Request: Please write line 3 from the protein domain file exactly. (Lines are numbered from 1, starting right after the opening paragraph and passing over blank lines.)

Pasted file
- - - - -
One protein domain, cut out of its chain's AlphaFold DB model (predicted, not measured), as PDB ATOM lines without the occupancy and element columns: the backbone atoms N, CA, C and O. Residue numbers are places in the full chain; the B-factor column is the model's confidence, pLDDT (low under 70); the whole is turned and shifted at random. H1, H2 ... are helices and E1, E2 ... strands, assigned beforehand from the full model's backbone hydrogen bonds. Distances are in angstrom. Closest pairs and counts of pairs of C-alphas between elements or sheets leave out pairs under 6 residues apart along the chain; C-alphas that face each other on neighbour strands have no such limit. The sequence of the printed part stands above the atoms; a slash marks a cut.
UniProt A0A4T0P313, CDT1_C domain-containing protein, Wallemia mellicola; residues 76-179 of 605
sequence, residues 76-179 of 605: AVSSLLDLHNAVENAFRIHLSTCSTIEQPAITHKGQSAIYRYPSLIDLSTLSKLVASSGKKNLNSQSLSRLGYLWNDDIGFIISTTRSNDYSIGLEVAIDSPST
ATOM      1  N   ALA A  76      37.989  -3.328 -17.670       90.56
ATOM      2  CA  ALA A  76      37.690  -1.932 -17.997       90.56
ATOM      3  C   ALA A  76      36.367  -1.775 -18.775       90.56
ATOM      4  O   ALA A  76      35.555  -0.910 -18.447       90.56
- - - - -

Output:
ATOM      1  N   ALA A  76      37.989  -3.328 -17.670       90.56